The right to be forgotten

Privacy

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The UE Commission approved the Regulation 679/2016 which shall enter in force on May 25th 2018. The article 17 of this Regulation introduces formally the “right to be forgotten”.

This right has been recognised as a fundamental principle in order to control personal data and information when they are popularized in the “internet world”. However, the right to be erased is not a brand new concept.

The Directive 95/46 guarantees that personal data cannot be kept over the period necessary for the purpose for which the data were collected and, moreover, that the data subject has the right to ask for rectification and erasure.

Because of these principles, the abovementioned Directive recognise implicitly the right to be forgotten. Therefore, the technological development and the necessity to protect people’s privacy led judges to interpret the current legislation in order to strength personal data security.

The first relevant judicial recognition of the right to be forgotten is represented by the ruling of Court of Justice (C-131/12) also known as “Google Spain”. The Court found that the mere economic interest could not justify an excessive and unnecessary usage of people’s personal data, especially when it implies an interference with the life of the data subject. The latter has the right to request the removal of all links with personal information about him and the data controller is obliged to proceeds, unless there is a public interest in having access to that information.  In fact, the right to be forgotten is not absolute but it must to be balanced against other fundamental right, such as public interest or the freedom of expression.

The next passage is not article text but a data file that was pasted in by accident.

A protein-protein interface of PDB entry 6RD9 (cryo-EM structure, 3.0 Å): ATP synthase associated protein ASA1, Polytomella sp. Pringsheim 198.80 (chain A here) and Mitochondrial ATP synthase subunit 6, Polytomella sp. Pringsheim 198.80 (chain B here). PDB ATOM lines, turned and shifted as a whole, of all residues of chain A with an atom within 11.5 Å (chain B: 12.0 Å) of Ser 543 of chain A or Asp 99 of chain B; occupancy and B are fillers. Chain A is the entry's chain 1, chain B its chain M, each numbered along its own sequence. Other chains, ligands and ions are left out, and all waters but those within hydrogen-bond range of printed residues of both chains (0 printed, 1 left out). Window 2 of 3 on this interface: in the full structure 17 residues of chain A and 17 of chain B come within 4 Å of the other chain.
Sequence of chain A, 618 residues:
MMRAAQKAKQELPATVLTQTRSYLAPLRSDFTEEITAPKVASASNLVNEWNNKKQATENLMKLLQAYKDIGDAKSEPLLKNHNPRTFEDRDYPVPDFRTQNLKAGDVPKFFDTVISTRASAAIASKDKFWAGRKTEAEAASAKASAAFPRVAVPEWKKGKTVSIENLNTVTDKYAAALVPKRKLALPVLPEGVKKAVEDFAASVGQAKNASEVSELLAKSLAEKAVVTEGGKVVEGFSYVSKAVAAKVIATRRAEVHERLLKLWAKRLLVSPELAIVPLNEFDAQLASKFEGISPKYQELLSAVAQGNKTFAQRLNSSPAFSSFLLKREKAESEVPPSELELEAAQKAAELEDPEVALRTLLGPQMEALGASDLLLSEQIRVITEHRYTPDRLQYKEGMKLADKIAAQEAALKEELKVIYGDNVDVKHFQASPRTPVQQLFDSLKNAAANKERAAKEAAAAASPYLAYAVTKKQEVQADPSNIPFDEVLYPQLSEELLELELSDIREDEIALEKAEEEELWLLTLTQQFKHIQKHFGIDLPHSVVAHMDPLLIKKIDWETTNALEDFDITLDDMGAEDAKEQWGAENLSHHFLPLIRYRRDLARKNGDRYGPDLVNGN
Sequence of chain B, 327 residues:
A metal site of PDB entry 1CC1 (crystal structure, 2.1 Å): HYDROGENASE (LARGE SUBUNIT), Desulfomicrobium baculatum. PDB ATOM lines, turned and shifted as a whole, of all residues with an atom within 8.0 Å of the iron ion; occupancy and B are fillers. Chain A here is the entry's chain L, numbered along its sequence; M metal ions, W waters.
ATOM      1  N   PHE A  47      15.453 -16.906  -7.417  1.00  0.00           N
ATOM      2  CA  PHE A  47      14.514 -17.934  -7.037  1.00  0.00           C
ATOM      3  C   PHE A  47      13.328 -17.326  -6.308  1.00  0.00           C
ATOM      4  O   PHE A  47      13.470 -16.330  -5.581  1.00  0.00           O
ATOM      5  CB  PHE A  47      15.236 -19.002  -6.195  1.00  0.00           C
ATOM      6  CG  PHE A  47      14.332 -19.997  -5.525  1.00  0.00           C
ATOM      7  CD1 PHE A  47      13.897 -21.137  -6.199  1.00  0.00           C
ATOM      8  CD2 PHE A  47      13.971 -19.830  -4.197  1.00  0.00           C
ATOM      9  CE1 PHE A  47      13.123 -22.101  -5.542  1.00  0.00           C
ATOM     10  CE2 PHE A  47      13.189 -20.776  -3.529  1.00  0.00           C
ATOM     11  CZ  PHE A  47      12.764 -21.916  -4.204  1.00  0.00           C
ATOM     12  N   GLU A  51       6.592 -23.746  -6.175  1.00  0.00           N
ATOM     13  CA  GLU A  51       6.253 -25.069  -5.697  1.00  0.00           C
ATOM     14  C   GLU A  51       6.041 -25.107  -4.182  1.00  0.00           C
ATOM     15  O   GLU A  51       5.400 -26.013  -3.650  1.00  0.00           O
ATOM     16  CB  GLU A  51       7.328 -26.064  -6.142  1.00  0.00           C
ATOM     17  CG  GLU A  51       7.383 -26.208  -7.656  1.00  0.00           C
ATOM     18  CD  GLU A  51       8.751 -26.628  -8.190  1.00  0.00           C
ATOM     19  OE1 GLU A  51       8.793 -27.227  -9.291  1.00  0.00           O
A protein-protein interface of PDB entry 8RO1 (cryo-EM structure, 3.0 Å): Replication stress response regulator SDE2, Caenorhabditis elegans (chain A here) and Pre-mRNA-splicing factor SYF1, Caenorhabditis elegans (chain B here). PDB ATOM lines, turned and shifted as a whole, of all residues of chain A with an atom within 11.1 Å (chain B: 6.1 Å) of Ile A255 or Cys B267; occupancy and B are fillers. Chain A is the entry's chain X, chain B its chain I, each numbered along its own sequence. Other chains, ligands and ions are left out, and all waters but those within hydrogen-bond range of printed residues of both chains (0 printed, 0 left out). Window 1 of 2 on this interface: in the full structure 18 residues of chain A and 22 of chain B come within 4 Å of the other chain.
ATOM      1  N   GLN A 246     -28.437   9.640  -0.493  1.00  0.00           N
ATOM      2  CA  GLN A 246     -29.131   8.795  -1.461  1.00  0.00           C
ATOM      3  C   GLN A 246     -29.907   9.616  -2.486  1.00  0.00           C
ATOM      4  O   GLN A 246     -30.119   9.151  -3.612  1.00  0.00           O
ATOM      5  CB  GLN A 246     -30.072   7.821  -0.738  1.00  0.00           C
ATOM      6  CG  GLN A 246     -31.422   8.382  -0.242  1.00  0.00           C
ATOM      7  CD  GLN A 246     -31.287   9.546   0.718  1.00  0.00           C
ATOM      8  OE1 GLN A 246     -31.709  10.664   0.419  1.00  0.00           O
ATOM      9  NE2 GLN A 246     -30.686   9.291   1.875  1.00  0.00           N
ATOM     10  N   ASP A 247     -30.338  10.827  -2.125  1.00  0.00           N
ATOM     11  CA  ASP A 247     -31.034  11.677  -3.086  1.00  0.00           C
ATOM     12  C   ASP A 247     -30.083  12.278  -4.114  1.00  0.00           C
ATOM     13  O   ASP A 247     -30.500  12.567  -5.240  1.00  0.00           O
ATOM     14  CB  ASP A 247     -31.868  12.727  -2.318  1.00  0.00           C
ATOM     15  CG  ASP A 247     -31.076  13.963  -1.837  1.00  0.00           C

The abovementioned ruling established a general principle which was acknowledge and formalised by the UE Commission in the Regulation. In particular, pursuant to article 17 the controller is obliged to erase, without undue delay, personal data concerning the data subject, for example, when the latter withdraw his consent or when data are no longer necessary in relation to purpose for which they were collected.

In erasing personal information the controller shall use all the available technology needed to achieve this result and, at the same time, inform other “controllers which are processing the personal data that the data subject has requested the erasure by such controllers of any links to, or copy or replication of, those personal data”. The purpose of this article is to provide a widespread protection to the data subject, in order to simplify the erasure of his personal data from the web. However, following the principles roughed out by the Court of Justice, article 17 provided that the request of the data subject could not be performed, for example, if the information is necessary for exercising the right of freedom of expression and information or for compliance with a legal obligation or for reason of public interest.

Analysing the Regulation it is possible to understand the purpose of UE Commission: providing a concrete and tangible protection to personal data especially when their usage is no longer necessary or allowed by the data subject. Nevertheless, considering how news and information easily spread on internet we should ask to ourselves how this protection shall be effectively enforced.

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